1/2 tsp lemon juice (Unlike vinegar, lemon juice produces a lovely, mellow, delicate flavor.)
3/4 to 1 tsp fine sea salt
1/2 tsp guar gum or xanthan gum (Use 3/4 tsp if you use a non-soy plant-based milk)
1 1/4 cup neutral tasting oil
2.9 oz.(82g) cocoa butter (preferably steam-deodorized), melted
        NOTE: Instead of cocoa butter, you can use 1/2 cup cruelty-free coconut oil, melted (see brands here).  But, remember, the result won’t be as firm as it is with cocoa butter and it will add saturated fat.
Only the weight of the cocoa butter is given in the ingredient list, for the simple reason that, after much  experimenting, it was discovered that it is the weight of the cocoa butter that is the essential measurement, so the best practice is to weigh it accurately before melting. Measuring the melted, liquid cocoa butter in cup measures does not ensure a predictable result in the final product.

PS: This scale has a function to erase the weight of the container, so that you get the weight of the product only.

NOTE: Try to use organic, fair trade cocoa butter, if you can.  If you live in the USA, this is a reliable vendor with decent prices--Chocolate Alchemy.
Affordable prices are harder to find in Canada, so you might want to try using an organic natural, UN-deodorized cocoa butter, which is cheaper, from a health food store [wafers or chunks].  It's such a small amount that the chocolate odor may not make a difference, depending on your sensitivities. Online, this one is a good price and this one, too, if the shipping is by Canada Post. Food grade cocoa butter, including organic and sometimes fair trade, is often available online from organic soap-making and cosmetic suppliers, so,when Canadian dollar is low, I purchase it from this Canadian company.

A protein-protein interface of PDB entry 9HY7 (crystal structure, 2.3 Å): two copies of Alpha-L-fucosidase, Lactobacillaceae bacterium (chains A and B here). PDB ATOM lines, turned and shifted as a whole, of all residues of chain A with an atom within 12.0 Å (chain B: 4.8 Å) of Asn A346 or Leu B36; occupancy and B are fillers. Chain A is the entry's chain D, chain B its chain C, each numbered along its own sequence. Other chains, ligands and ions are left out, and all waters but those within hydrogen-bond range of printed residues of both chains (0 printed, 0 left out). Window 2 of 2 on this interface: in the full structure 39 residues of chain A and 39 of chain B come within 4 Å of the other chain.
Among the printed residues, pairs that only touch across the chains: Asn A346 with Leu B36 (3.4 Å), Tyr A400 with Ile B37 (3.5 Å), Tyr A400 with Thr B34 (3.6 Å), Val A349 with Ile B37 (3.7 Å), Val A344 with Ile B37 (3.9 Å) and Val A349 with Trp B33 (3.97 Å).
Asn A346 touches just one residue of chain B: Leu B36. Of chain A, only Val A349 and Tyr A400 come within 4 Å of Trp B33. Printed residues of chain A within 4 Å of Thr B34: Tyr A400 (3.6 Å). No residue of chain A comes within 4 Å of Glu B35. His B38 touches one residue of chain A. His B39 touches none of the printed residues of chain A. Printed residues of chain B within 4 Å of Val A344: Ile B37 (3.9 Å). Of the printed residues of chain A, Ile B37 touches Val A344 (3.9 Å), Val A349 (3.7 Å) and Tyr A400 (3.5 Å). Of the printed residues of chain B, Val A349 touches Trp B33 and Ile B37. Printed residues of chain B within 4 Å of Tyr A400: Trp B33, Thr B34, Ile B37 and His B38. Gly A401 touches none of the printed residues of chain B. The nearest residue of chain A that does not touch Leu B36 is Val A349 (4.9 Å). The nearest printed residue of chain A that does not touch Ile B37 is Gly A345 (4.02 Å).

Important Note: After weighing, I melt the cocoa butter (or coconut oil) in a gravy pitcher (one that holds 2 cups) or something similar, with a spout or lip, in the microwave for a couple of minutes at medium heat. If you prefer, place the pitcher in a saucepan with hot water and heat over medium heat until it melts. Either way, remove carefully using a potholder. Add the neutral oil to this and use the pitcher to pour the mixed oils into the blended mixture slowly, but NOT drop-by-drop, as you would when making soy mayonnaise. A pitcher will give you more control for pouring, and less chance of spilling.  


Chop the cocoa butter into small bits. (Tip: If you slice down into very thin slices with a sharp knife, it will shred, which helps it to melt faster).
To melt the cocoa butter- #1, my preferred method: place it in your 1-quart Pyrex measuring cup and melt it in a microwave oven. I timed the melting of the cocoa butter and it took about 2-3 minutes at 50% power in a 1200 watt oven. (Don’t use 100% power-- it will get too hot.) If it isn't completely melted, stir it a bit until it melts, or give it a few seconds more. Add the liquid oil.

OR #2 method: place the cocoa butter in the top of a double boiler and melt it over simmering water until liquid. Pour into the 1-quart Pyrex measuring cup, along with the liquid oil.

Pour the milk (or creamer) into a high-speed blender container, add the lecithin lemon juice, salt and xanthan or guar gum, and place the cover on it, with the central cap off.  Mix the liquid oil with the melted cocoa butter OR coconut oil, if you must) together in a 2-cup pitcher-- see Important Note above. Turn the blender on to Low speed and pour in the mixture of the two oils slowly into the milk until all of it is used up. (When I say “slowly”, that’s what I mean-- a slow steady stream, but NOT drop by drop, and NOT in just a miniscule stream. If you do it too slowly, the mixture may thicken too soon, and then separate. If it “globs” up too soon, turn the speed of the blender up and quickly add the rest of the oil mixture. Now, increase the speed of the blender to a little bit. Blend for a short time, just until it thickens to the consistency of a very thick mayonnaise. (Blenders differ in power and speed, so you may have to experiment.) 

Use a slim silicone spatula to scoop the mixture into two shallow refrigerator containers with lids, or any kind of butter dish with a lid. Scrape as much of the blended mixture out of the blender container as you can.

If it separates around the edges in the blender and doesn't "glob up", don't panic! It can be whisked back to normal during the cooling step, if necessary, but this has only happened to me once or twice. Do as follows: